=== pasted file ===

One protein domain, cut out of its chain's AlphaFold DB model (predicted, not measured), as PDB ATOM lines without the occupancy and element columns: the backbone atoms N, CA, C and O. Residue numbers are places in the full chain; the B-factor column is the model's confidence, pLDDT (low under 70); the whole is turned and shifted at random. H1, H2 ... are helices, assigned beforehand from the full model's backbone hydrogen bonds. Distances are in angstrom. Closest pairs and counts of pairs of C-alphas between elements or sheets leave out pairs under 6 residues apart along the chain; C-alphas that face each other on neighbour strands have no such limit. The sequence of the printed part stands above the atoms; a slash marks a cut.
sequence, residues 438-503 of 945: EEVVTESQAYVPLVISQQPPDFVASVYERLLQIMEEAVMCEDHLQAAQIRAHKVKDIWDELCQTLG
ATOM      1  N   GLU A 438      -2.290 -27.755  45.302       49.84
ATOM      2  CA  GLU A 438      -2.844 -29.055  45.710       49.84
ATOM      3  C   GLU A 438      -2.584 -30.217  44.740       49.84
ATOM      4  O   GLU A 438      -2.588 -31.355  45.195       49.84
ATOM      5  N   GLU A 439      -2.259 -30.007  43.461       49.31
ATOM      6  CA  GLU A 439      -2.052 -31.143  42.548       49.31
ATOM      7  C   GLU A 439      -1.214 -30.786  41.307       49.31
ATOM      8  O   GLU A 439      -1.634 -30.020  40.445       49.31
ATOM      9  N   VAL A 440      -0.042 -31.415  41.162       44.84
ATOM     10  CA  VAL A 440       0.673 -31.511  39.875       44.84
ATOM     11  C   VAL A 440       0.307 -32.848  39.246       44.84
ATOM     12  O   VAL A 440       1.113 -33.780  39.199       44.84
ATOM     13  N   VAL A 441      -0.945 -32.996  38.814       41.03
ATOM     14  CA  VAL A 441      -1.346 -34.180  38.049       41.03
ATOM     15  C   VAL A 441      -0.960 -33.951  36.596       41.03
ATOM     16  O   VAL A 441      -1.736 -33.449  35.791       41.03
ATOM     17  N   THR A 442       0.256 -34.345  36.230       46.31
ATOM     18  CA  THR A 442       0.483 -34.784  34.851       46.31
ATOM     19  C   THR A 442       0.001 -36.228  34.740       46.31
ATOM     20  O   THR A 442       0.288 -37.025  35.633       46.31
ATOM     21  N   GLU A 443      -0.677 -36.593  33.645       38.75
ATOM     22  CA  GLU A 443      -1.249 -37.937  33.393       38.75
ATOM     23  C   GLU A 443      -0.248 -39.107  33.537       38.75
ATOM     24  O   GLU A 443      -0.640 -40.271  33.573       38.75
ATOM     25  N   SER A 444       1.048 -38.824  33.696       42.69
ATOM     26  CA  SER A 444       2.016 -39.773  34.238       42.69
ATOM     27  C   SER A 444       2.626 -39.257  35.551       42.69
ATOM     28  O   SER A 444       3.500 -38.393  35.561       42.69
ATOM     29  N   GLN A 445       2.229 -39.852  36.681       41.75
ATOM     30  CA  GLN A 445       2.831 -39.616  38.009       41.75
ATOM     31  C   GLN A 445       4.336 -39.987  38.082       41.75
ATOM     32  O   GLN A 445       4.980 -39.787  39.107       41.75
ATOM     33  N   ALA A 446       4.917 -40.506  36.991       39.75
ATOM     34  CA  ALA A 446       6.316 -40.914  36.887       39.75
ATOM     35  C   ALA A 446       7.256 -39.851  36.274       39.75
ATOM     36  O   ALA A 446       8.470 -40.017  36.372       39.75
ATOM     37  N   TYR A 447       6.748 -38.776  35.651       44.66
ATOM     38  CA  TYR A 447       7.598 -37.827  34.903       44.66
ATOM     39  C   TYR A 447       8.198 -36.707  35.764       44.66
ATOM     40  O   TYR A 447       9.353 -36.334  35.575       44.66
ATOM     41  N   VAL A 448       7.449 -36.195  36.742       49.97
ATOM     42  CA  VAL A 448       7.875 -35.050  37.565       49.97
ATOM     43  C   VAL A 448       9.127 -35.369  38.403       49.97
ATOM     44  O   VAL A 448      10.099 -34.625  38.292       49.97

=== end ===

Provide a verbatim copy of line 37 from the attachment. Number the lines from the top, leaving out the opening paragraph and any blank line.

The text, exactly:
ATOM     36  O   ALA A 446       8.470 -40.017  36.372       39.75